On the other hand

One thing I seem to have in common with His Holiness is the ability to produce statements on politics, economics, and society that read like messages from another planet. I am sorry to say it is not always the same other planet, at least in my case, but before criticizing “Bergoglio” — as we call him when he is pronouncing on topics beyond his formal remit — I am moved to glance in my shaving mirror. My excuse, that I upload these Idleposts not under the impression that I am the Pope, can take me only so far.

Custody of the mouth and fingers, in addition to the eyes, ears, elbows, knees, and toes, should be encouraged in all Catholics, not to say all men; and perhaps in a few women, too.

As to the question, “Is the Pope Catholic?” — recently posed on the (electronic) cover of Newsweek magazine — a more personal question might be, “Am I?”

I try (hard) to avoid “preaching heresy,” but there is more to life than the sins of commission. The sins of omission are also recalled, increasingly to mind, as I grow older; the current but also life-long catalogue of opportunities missed. The “reckless” side of classic Roman behaviour — which we read about in the Lives of the Saints — is something that has seldom appealed to me. I do not like to put myself in the way of danger, or sometimes even of heavy work. To his credit, I think this appeals to Bergoglio, more.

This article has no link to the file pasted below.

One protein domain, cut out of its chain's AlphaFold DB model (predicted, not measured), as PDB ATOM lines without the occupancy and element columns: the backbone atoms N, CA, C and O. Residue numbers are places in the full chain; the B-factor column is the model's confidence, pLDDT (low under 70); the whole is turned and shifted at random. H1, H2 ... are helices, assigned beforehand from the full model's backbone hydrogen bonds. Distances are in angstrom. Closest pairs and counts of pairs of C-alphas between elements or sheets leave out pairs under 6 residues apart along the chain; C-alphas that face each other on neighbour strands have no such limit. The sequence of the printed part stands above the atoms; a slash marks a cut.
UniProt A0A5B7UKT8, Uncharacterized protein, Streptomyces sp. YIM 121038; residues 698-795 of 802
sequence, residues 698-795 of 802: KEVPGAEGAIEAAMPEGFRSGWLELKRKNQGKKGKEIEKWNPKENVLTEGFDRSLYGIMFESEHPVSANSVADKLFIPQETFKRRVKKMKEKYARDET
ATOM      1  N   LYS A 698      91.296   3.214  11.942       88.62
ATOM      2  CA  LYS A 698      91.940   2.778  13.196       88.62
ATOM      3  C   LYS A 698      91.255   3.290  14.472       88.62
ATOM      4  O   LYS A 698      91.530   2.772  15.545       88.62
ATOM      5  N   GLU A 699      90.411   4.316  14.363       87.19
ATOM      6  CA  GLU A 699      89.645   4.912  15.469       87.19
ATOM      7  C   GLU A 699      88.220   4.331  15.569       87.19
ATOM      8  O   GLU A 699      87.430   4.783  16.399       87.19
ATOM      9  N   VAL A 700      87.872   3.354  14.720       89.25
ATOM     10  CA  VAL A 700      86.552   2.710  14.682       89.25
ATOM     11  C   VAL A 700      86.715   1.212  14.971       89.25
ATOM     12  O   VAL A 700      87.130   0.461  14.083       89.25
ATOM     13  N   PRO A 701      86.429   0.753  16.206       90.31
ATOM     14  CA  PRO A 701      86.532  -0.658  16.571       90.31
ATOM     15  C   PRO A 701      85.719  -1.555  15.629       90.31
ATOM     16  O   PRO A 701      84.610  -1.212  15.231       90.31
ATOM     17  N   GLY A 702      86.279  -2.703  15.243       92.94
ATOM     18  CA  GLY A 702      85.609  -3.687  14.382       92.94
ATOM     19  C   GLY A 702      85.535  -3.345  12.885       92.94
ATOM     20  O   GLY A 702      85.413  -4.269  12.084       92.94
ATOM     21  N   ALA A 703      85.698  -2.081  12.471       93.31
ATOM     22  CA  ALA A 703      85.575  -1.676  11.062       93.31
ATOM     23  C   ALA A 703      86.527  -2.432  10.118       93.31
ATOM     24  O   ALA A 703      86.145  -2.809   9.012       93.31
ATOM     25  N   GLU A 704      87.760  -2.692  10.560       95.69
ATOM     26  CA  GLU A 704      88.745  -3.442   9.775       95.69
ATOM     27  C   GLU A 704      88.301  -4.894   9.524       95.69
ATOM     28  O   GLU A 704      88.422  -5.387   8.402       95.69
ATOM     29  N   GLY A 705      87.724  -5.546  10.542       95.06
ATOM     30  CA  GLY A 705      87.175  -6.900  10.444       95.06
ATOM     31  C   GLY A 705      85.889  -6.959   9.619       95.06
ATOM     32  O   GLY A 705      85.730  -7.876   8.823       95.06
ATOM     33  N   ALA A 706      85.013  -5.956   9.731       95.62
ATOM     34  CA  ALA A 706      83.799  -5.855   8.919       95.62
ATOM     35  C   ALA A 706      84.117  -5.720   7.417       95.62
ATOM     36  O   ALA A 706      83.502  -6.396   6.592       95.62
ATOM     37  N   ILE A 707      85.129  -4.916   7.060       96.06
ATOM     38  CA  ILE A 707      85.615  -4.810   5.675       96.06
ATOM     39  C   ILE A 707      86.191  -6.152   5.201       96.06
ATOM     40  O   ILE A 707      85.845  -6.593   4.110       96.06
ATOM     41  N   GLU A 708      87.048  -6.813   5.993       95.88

To my credit, I am perhaps more shy to act when I don’t know what I’m doing. But this can be explained by my slow brain. Those who, as I, have participated in debates, or even in quick barroom stichomythia, may have experienced something like this problem. One thinks of the perfect thing to do, or say, about ten minutes after it would have been useful. Meanwhile, one’s only resemblance to the Doctor Angelic is to have looked superficially like a dumb ox; when not a mad cow.

Gentle reader will appreciate that today’s post is a substitution. I was in the throes of another longer composition, touching upon just what I most fear in everything from the new “fast-track annulment” process, to the preps for the Family Synod, to what a certain Bishop of Rome (as he often calls himself) might say, in his extempore manner, during his impending visit to Cuba and USA. Then relegated the whole thing to the (electronic) shredder.

Christ will come to save us at some point; indeed has Already Come; and the more painful (personal) question is whether we want to be saved. I am not even clear on that, sometimes, in moments of wrath, or toiling presumptuously among the other deadly sins.

Our Lady of the Seven Sorrows, pray for us.